Nimander goes on to further expose the relationship between this Dal Honese ancestor cult and inter-tribal conflicts that lead to deaths and stolen bodies that leave physical voids in Dal Honese architecture. He muses how this physical representation of wounds begets a cycle of vengeance (a cultural tradition, a product of facticity and bad faith): “blood back and forth,” he says. He mentions that this cycle is what pushed the shipwrecked Dal Honese from their homes, an act of revolt and perhaps even authenticity to Sartre. Eventually the Dal Honese recovered and “paddled away — not back home, but to some unknown place, a place devoid of unblinking ghosts staring out from every wall.
I love that Erikson has this whole little short story in this scene, especially in the contrast of its being some rum-induced reflection by Nimander on his own past’s haunting of him and his siblings. Moreover, these Tiste Andii are travelling with Kallor, the Undying Unascendant: a being-for-itself that literally manifests the past’s haunting on the present — a man cursed, jaded, who carries the past with him wherever he travels. All of these together show that one’s freedom can have one flee (even be redeemed — which balances with other plotlines in TtH), but that doesn’t necessarily — nor sufficiently so — annihilate the past.
Finding a tower.
After this, Nimander’s reminiscing is interrupted by his hearing Kallor nearby (like a footstep in a hallway). Kallor comments on the use of the corpses and notes that the flora “[is] not even native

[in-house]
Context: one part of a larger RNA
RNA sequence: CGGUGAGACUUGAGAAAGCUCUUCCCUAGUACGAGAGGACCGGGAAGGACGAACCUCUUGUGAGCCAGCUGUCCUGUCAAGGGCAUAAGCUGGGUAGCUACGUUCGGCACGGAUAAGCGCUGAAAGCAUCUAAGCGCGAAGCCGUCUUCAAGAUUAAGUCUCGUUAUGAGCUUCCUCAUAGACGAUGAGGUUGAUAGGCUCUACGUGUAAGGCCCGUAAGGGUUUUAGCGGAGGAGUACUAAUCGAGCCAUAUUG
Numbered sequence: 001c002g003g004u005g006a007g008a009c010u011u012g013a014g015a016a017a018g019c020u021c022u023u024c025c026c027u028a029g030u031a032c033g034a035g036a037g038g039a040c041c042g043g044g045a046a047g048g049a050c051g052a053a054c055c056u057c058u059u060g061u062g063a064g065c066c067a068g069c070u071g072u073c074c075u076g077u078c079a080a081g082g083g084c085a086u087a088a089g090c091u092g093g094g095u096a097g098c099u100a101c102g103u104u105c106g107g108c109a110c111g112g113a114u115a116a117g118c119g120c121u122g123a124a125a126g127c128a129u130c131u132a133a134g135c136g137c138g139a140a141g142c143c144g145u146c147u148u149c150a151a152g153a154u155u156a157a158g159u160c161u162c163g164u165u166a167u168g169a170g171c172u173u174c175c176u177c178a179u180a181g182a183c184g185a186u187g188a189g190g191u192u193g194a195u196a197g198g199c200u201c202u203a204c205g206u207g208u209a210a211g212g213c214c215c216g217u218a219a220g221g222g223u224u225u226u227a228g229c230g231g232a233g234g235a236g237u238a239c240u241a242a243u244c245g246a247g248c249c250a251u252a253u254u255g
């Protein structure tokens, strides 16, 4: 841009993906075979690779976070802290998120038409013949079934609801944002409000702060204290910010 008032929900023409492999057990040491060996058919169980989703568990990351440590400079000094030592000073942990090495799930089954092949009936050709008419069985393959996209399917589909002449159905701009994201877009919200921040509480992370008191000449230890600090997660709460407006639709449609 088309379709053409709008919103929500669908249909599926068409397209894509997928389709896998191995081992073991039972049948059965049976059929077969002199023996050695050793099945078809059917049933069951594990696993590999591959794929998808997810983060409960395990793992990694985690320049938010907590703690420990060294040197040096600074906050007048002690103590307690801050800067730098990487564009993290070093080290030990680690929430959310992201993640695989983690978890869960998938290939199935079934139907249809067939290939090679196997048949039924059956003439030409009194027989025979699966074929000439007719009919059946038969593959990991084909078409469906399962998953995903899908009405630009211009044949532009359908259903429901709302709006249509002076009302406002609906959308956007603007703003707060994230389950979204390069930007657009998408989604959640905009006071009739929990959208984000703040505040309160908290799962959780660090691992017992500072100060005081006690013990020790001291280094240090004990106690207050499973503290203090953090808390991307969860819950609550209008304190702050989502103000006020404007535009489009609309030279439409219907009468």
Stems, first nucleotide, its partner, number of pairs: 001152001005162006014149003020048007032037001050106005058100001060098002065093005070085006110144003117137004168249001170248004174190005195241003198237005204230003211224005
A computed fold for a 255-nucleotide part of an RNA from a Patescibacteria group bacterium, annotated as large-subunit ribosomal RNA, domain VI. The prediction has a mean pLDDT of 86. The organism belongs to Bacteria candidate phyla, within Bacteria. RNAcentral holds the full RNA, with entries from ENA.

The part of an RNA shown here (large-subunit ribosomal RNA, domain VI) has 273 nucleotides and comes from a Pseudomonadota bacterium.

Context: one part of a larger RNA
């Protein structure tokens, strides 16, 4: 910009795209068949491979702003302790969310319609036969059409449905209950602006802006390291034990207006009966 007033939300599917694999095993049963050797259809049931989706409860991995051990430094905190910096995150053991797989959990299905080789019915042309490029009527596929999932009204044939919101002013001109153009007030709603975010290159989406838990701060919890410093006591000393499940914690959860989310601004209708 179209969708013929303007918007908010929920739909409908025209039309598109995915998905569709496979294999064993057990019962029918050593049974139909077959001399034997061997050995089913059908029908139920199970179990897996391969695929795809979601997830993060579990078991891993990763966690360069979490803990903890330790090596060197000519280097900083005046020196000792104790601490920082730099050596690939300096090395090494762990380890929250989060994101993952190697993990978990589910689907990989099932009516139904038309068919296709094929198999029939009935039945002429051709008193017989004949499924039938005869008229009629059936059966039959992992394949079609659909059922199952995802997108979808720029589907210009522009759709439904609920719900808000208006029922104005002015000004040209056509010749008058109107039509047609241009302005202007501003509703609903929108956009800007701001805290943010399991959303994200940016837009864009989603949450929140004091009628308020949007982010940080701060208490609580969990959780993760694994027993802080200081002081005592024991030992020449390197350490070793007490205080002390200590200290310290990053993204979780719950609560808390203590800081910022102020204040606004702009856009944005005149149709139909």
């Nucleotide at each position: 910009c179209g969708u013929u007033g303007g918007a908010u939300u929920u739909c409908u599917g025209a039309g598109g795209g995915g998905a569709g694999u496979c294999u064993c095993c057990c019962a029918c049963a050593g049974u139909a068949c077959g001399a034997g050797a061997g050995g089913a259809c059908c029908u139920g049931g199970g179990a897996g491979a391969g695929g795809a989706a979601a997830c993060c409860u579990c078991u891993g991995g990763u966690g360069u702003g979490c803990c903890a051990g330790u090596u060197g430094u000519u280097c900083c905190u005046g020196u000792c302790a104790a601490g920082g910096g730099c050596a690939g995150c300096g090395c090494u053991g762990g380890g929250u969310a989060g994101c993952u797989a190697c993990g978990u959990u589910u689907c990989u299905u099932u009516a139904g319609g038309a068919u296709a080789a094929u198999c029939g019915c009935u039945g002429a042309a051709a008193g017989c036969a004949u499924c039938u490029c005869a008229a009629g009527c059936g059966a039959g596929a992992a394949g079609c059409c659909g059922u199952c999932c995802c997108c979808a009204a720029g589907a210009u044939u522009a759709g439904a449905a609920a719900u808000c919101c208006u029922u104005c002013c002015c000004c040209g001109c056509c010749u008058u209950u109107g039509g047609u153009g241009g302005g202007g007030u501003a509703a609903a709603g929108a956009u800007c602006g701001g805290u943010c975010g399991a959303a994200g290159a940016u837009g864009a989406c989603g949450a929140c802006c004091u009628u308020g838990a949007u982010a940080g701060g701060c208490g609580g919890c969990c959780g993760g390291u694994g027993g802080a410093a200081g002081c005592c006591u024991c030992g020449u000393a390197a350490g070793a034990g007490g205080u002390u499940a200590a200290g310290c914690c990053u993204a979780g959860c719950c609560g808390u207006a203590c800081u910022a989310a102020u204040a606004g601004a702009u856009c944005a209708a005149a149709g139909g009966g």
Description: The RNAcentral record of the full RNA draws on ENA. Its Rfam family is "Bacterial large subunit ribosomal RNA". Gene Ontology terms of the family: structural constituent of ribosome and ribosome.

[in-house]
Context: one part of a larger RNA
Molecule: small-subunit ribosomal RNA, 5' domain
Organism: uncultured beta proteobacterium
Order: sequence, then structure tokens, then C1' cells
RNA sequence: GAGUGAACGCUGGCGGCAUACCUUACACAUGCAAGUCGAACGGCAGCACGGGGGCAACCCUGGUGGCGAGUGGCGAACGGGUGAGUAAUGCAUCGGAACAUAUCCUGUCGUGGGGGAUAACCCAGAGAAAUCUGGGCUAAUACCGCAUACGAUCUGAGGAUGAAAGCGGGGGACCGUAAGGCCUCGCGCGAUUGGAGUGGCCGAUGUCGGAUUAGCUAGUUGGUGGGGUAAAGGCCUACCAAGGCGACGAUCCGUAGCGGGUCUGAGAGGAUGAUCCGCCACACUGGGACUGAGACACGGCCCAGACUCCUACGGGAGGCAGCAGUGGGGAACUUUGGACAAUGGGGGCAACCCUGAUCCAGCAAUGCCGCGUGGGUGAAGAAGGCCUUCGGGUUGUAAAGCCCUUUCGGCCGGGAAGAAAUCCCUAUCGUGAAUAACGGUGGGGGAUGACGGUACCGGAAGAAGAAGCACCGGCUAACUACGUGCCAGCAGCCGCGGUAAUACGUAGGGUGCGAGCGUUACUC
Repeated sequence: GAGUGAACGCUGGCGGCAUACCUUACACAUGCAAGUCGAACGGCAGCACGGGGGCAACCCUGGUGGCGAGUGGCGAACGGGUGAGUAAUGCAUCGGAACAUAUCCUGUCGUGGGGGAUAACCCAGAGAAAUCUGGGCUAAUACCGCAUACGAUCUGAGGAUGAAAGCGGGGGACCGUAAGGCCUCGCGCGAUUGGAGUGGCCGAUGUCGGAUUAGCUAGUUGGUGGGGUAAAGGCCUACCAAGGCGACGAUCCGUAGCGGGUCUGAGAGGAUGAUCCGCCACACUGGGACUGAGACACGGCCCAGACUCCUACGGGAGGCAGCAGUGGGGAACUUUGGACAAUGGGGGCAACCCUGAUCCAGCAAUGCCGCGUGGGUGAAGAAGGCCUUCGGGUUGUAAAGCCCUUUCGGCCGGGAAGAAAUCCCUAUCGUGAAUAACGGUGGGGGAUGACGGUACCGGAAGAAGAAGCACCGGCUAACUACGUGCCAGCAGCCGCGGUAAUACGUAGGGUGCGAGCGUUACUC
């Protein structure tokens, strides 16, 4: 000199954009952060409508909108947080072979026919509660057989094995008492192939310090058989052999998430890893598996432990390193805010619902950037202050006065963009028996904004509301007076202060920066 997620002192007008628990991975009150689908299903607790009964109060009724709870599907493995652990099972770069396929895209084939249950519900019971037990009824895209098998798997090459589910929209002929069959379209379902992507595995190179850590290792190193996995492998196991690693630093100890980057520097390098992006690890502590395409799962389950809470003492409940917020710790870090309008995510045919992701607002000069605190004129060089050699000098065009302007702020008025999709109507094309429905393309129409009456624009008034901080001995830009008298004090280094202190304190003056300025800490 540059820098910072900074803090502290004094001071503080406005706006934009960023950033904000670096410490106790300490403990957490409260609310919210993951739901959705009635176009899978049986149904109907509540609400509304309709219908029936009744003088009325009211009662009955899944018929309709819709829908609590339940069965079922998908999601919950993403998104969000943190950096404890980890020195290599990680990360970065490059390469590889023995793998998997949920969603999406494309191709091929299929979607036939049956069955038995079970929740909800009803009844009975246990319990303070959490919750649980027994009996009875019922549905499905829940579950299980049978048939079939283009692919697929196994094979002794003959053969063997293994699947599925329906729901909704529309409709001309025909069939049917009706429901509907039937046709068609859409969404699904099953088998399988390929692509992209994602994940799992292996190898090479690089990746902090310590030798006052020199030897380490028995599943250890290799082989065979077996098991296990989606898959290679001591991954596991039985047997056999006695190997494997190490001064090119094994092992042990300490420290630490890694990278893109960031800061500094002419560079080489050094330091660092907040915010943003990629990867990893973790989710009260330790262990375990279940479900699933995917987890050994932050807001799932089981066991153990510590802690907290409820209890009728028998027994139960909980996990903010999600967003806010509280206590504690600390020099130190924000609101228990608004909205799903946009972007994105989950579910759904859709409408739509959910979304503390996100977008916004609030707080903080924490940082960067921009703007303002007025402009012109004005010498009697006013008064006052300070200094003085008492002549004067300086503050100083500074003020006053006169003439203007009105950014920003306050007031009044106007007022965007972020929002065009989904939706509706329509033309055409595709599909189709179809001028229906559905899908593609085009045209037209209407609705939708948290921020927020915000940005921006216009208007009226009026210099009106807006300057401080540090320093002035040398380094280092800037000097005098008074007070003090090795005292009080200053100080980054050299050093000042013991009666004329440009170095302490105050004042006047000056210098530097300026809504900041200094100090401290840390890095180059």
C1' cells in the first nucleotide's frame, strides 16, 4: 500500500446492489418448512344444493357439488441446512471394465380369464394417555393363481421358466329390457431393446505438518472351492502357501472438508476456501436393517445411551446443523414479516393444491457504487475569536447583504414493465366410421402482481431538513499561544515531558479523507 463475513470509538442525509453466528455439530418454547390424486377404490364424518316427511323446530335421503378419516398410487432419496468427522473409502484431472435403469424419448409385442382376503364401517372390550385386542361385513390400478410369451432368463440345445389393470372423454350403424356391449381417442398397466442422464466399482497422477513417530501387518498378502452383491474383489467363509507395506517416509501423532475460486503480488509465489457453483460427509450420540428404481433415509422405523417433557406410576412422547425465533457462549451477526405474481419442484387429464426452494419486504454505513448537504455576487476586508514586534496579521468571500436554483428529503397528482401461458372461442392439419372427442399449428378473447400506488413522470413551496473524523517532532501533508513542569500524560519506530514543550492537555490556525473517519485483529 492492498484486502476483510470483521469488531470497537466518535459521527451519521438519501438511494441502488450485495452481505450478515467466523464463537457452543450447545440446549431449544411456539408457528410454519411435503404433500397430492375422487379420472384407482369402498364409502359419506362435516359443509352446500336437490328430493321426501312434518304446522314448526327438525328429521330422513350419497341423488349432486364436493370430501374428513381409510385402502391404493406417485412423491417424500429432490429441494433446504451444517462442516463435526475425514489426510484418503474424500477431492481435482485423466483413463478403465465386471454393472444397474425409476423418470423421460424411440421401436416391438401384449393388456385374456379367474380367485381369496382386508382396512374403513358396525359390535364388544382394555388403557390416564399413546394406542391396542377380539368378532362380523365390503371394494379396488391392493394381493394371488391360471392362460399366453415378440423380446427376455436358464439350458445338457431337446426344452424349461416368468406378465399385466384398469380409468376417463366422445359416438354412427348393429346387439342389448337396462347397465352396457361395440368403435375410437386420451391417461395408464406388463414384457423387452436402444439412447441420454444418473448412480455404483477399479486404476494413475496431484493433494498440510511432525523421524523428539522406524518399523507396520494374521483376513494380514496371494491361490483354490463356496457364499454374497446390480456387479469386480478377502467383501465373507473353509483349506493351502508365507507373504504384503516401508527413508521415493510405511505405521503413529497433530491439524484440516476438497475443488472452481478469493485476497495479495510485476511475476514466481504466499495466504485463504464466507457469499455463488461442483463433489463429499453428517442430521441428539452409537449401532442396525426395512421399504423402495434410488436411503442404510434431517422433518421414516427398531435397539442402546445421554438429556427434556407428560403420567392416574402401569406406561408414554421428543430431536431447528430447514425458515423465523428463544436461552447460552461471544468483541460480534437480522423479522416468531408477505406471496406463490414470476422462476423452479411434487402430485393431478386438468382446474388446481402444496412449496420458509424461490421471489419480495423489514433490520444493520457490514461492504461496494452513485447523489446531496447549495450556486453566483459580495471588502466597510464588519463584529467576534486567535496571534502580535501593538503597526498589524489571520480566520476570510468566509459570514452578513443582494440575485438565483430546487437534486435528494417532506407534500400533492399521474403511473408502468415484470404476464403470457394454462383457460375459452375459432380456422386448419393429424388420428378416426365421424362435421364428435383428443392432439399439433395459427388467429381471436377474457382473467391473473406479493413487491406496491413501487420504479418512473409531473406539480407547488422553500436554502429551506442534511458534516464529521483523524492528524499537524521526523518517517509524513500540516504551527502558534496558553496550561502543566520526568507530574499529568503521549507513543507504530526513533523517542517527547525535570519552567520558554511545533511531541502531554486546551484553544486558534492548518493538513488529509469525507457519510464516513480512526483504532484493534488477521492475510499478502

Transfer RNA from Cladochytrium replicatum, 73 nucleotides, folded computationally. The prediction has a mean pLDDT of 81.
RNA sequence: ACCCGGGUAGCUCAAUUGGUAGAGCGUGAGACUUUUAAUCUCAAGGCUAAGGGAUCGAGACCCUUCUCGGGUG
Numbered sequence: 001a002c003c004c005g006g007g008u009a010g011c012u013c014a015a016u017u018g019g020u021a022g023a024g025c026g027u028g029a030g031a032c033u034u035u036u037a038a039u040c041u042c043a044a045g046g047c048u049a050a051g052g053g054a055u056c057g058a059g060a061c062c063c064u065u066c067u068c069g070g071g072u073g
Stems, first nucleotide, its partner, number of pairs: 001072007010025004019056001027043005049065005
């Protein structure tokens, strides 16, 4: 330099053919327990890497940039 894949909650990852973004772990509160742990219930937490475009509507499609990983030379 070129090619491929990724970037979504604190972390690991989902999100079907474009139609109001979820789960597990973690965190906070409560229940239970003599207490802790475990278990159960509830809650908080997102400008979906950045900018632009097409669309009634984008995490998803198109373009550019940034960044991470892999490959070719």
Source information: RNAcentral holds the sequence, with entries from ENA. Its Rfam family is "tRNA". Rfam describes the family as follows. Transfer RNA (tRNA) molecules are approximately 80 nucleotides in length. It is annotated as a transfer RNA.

to this world, after all.” Nimander replies that the corpses are being used for saemankelyk. The mention of the plants not being native to this world should orient the reader back to the Weird, especially since it brings upon a sense of unease, an Othering — the house settling that again serves to reduce both Nimander and the readers to our thing-ness
‘The past’ versus ‘the present’ versus ‘the future’ (and their hauntings of one another) bubble up again with some banter between Skintick and Kallor about the state of things. Kallor states ‘nothing changes.’ Skintick counters ‘it keeps getting worse,’ to which Kallor claims is but an illusion.
I find this dialogue to be a comical little conflict between Kallor’s perceived-postmodern, nihilistic judgement of the state of things being inert versus Skintick’s pseudo-Rousseauian, inverted-Hegalian, modernist grand narrative of things getting worse.